this was again its object, to corrupt the populace of opposed by M, Martineau ; but the that city, by, distributing money assembly considering the subject una among them; to bring back thither worthy of their notice, passed to tho the ex-princes; to make that city order of the day. On the following the retreat of the king, if he could day however the subject was rea be detached from the national allem- newed by M. Barnave, who, as the bly; and if not, the assembly was constitutional committee were at forcibly to be conveyed thither along present occupied in providing a set with him,

of regulations for the government In the neighbourhood of Vannes of the royal family, proposed that in Brittany the fanatic clergy openly they should be instructed to present preached against the conftitution : to the affembly the plan of a decree and in one country parish, the priest, to ascertain the right which per after having celebrated mafs, desired fons allied to the throne should have his congregation to kiss the crucifix, to travel out of the kingdom. This and gave them absolution, " Go proposal produced another from now," said he, “ and plunge your Meilrs. Martineau, Goupil, and daggers into the hearts of those impi- others, that the law against emi, ous persons who have degraded your grants should extend not only to holy religion : you are saved !" The the royal fainily, but to all other in infatuated multitude, instigated by dividuals; and that a reasonable ab this incendiary exhortation, marched fentee tax Mould be imposed, in orin a body to Vannes. At this place, der to discourage emigration in ge however, they found the Irish regi peral. ment of Walth and the national In the mean time the ladies conguard of l'Orient prepared for their ţinued their journey, and with a reception, and they were easily re- train of carriages presented them pulled and dispersed.

felves before Moret, and produced The public attention was now pe. to the magistrates a passport from cupied with a transaction which the king, counterligned Montmowould have been of little conse- rin, and a declaration from the můquence in any other circumstances nicipality of Paris, itating that they of the state. On the 20th of Fe- arrogated to themselves no right to bruary, the president of the national stop any persons travelling through allembly received a letter from the the kingdom. As the municipality of king, itating that his aunts, the Moret was informed that the matter daughters of Louis XV, had left was now under the confideration of Paris that morning at fix o'clock, the constitutional committee, they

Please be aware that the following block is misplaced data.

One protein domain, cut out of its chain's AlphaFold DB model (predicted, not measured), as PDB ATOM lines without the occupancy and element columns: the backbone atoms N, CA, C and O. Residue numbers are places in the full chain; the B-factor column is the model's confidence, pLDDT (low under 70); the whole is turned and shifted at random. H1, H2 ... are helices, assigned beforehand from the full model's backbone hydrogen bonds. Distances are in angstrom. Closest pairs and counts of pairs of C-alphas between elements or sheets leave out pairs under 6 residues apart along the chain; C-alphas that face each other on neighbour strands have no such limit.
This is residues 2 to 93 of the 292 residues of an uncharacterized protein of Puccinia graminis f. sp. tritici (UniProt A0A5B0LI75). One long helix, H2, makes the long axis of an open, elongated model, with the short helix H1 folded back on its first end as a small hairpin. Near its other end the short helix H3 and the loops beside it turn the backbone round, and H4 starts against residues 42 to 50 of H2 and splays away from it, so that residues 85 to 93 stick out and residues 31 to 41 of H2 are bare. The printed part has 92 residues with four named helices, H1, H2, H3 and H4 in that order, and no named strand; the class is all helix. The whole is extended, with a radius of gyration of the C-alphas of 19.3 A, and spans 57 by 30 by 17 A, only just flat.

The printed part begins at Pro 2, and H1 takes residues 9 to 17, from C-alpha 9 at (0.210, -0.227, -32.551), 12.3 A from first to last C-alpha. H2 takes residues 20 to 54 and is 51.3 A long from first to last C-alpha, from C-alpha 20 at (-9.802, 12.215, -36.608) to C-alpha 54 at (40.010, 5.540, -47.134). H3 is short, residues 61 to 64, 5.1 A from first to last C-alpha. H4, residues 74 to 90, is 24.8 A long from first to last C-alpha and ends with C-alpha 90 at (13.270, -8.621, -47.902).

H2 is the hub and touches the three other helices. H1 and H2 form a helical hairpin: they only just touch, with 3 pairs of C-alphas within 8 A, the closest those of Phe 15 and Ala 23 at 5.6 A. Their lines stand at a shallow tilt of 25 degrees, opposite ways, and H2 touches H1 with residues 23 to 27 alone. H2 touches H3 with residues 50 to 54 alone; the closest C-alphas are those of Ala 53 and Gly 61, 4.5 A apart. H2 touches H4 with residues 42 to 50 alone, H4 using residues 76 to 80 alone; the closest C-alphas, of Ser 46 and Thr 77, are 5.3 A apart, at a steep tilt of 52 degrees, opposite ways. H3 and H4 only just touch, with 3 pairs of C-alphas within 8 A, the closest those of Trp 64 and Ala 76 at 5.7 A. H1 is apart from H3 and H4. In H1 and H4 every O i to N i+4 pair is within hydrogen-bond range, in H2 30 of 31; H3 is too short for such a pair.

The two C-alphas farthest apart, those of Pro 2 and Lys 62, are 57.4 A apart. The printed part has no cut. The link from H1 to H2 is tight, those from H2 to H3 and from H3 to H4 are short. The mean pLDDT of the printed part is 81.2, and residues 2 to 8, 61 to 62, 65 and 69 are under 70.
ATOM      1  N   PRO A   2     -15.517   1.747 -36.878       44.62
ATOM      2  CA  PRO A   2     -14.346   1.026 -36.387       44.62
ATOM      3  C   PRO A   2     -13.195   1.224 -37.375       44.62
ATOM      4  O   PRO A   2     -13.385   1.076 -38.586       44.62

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determined to arreft them. They gentleman, after walking for some had however no sovner taken this time in the gallery, requested of the determination, than a party of a hun. attendants on the dauphin to be dred or more of the chasseurs de Lor- permitted to see the prince. As he raine, with a number of the domes, paffed into the apartment, a ponitics of M. Montmorin, 'mayor of ard of a peculiar contraction was Fontainebleau, appeared before the discovered under his coat : 'he was ġates, forced them open, and made artetted, and examined before the å clear passage for the travellers. mayor of Paris, and committed to At Arnay-le-Duc, the municipality cuftody. was more successful ; there they While the mayor was occupied effectually stopped the progress of with this affair, he received intelli. the royal emigrants, and dispatched gence of a riot in another quarter. an account of their proceedings to The castle of Vincennes had been die the national affembly. Onmature con. rected to undergo fome repair; and, as fideration, however, the legislative that edifice had formerly been ufed as body decreed, that's as there was a state prison, the jealoufy of the po no positive law existing which faucs pulace immediately took fire, and tioned the arrest of meldames, aunts their imaginations' teprefented to to the king, it should be referred to them the horrible fpectre of a Bastille the executive power ;” and in con- ftill more formidable than that which fequence of this decreç, after some had been demolished. The fuburb delays, they were left to pursue their of St. Antoine was presently in mo journey to Rome.